Directed by Hirokazu Koreeda
Throughout his extraordinary career, Japanese director Hirokazu Koreeda has demonstrated tremendous sensibility to depict family dramas. Gracious works such as "Nobody Knows" (2004), "Still Life" (2008), "I Wish" (2011) and "Like Father Like Son" are considered socially influential within the Japanese new wave cinema.
"After the Storm" brings us a richly detailed story that involves family generations and is surrounded by strong emotional depth, naturalistic settings, and considerable amounts of sorrowfulness and optimism.
The story revolves around the divorced Ryota (Hiroshi Abe), a crooked private detective and struggling writer who, in his thirties, still didn’t find the financial stability to pay for his child support. Despite the success of his debut novel, Ryota tries to overcome a persistent condition known as writer’s block. His inability to provide for the household wasn’t the only reason why his more mature and hard-working wife, Kyoko (Yoko Maki), decided to leave him. Ryota, wasn’t paying too much attention to their little son, Shingo (Taiyô Yoshizawa), and keeps living in the fantasy that one day he’ll win the lottery, squandering all his money in tickets and gambling. In this aspect, he takes after his father whose recent death made Yoshiko (Kirin Kiki), his mother, rejoice again with life and freedom.
When another typhoon is approaching, nobody seems to give it real importance, however, this will be a special occasion to reunite the family in the matriarch’s cozy place.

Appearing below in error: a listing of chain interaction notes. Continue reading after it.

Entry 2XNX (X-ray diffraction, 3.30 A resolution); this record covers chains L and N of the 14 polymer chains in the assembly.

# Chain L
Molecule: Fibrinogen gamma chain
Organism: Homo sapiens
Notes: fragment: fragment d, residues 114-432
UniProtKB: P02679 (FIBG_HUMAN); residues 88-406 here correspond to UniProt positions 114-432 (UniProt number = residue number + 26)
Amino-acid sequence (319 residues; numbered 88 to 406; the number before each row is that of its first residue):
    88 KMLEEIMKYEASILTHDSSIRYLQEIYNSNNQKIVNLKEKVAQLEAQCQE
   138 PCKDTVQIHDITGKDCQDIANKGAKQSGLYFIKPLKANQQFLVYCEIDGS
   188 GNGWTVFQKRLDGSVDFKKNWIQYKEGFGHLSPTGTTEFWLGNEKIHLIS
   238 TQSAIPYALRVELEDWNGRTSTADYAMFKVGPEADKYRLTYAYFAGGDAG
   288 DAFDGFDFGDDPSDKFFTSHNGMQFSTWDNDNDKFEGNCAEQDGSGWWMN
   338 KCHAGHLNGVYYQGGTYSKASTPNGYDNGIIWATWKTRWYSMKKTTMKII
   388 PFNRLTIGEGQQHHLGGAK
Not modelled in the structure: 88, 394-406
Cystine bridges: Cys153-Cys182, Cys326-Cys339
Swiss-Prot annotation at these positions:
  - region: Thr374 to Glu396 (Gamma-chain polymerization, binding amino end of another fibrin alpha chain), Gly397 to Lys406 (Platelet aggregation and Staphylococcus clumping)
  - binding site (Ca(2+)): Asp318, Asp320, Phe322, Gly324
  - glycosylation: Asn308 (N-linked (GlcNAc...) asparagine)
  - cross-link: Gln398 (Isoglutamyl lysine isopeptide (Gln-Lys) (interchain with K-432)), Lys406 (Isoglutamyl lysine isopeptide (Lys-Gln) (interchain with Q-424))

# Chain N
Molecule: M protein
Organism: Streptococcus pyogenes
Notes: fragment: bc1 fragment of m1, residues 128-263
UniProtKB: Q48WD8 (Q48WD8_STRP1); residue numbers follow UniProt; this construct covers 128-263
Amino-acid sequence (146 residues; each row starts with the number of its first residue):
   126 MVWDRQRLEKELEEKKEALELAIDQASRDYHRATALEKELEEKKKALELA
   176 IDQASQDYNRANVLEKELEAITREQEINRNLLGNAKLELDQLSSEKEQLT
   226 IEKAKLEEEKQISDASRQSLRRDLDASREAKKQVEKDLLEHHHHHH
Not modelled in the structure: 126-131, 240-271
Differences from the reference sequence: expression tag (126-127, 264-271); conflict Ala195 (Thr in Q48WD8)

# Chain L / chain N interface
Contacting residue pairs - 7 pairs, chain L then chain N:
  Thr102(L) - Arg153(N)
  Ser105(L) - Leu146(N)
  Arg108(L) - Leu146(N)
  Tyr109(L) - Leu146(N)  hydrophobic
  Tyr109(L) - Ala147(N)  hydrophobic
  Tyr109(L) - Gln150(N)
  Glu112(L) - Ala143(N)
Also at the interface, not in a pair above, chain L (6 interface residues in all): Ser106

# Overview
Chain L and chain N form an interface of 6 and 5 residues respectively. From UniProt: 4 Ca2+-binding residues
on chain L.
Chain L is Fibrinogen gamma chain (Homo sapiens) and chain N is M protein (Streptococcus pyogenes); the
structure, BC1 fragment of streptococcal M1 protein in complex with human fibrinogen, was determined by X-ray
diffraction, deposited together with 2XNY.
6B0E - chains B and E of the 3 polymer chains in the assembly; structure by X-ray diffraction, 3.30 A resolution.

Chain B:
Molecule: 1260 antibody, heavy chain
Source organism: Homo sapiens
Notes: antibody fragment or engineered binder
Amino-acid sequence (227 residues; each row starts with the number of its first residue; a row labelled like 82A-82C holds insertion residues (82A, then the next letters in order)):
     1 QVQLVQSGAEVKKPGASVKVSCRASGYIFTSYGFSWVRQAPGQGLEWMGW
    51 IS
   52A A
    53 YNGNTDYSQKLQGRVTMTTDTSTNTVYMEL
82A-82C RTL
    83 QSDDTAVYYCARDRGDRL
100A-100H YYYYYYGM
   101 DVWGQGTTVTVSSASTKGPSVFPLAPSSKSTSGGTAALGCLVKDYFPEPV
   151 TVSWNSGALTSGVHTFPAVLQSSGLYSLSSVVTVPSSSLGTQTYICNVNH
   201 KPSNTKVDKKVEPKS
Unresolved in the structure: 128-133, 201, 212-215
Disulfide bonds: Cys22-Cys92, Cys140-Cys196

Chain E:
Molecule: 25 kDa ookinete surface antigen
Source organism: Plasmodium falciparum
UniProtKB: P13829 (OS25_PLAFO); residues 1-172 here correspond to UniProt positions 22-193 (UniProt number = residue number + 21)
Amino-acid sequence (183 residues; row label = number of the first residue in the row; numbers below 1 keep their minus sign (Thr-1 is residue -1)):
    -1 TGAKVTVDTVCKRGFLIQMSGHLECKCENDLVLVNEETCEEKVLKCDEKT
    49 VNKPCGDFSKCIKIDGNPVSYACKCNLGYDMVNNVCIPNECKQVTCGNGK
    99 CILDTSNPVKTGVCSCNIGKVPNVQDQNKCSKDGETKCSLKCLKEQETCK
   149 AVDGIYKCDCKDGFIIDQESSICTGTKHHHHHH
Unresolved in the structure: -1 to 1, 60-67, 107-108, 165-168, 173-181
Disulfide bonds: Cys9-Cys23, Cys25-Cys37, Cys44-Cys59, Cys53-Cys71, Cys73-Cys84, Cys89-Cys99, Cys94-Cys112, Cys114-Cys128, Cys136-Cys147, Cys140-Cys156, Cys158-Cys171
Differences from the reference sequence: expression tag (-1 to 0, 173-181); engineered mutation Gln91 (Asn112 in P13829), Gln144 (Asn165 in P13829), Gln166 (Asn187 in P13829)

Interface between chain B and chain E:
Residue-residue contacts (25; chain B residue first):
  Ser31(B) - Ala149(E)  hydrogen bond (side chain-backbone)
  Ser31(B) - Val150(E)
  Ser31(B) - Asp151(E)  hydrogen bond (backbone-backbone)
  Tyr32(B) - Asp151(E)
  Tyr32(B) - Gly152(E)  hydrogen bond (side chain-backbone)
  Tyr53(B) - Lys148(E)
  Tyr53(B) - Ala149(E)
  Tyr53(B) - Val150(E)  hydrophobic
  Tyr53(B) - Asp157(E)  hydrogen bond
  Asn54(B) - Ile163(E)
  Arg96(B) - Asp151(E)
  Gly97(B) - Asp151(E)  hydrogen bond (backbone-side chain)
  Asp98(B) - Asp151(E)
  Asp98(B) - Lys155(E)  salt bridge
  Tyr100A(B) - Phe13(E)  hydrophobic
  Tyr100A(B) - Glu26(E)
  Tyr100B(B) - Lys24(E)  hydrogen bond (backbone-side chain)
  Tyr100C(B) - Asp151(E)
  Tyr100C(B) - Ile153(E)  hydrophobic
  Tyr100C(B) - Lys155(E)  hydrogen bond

Alternating between perspicacious and dramatic, Yoshiko understands very well the situation of her family. She wants them to reconcile but doesn’t take sides in the dispute. On one hand, she accepts Ryota as he is, alleging it was his father’s genes that made him like that; on the other hand, she always loved her daughter-in-law for being strong, caring, and a wonderful mother. More than anything, she respects their decisions.
Her vision of the men, in general, becomes clear during a casual conversation with Kyoko: “why men are unable to love the present? They keep pursuing what they’ve lost or dreaming beyond their reach”.
Shingo is the one who gets confused with the situation, relying on his grandmother, a true idol, to comfort and pamper him.
“After the Storm” is an honest drama that doesn’t search for rapid solutions but rather hope. Koreeda composes the picture in a civilized and introspective manner, after engendering a script that appropriately describes our modern times. It evaluates the weight of responsibility in addition to the pursuit of personal dreams and its repercussions within the household.
Despite the seriousness of the story, the film exhibits a funny side, particularly through the compulsive, untamable, and even childish posture of Ryota. Haragumi’s subtle musical score worked perfectly with Yutaka Yamazaki’s endearing cinematography, showing an intriguing ability of almost pacifying the problems of the characters, who felt real and authentic.
Unobtrusive techniques, human awareness, and narrative accessibility remain strong features in Koreeda’s simple yet effective filmmaking style.